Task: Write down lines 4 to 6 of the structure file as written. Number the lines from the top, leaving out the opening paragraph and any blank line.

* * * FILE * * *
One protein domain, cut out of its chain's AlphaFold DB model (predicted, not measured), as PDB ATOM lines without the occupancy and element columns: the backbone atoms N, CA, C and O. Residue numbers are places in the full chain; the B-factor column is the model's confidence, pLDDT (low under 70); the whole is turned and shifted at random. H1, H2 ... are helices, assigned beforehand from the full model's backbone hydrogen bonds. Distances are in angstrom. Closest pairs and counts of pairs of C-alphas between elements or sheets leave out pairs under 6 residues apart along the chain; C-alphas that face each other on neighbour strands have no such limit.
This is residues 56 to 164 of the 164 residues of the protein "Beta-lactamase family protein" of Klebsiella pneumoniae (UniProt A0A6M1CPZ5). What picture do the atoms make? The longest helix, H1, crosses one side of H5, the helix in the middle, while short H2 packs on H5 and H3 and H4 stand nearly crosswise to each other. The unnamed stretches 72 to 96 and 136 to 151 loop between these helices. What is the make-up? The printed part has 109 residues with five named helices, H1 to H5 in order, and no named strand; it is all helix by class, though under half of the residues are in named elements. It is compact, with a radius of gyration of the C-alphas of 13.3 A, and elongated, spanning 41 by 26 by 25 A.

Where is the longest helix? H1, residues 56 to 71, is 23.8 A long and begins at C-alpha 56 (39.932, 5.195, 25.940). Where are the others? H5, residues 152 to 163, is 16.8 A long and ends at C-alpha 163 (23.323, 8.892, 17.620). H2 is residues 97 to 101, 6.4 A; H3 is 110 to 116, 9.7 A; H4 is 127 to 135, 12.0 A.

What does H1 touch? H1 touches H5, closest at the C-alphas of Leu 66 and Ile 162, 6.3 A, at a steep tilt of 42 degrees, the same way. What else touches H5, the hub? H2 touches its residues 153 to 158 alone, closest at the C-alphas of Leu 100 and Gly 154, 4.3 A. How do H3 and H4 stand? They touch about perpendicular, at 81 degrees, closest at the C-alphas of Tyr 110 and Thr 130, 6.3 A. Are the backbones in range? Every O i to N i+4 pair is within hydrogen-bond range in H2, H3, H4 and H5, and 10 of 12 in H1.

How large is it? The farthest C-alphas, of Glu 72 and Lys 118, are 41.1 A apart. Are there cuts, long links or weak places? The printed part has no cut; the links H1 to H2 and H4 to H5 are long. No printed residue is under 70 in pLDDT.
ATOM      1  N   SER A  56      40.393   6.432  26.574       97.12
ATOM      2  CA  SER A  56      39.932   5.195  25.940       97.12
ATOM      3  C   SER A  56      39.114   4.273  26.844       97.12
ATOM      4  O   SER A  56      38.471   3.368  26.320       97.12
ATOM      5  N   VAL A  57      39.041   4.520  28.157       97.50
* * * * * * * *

How large is it? The farthest C-alphas, of Glu 72 and Lys 118, are 41.1 A apart. Are there cuts, long links or weak places? The printed part has no cut; the links H1 to H2 and H4 to H5 are long. No printed residue is under 70 in pLDDT.
ATOM      1  N   SER A  56      40.393   6.432  26.574       97.12
ATOM      2  CA  SER A  56      39.932   5.195  25.940       97.12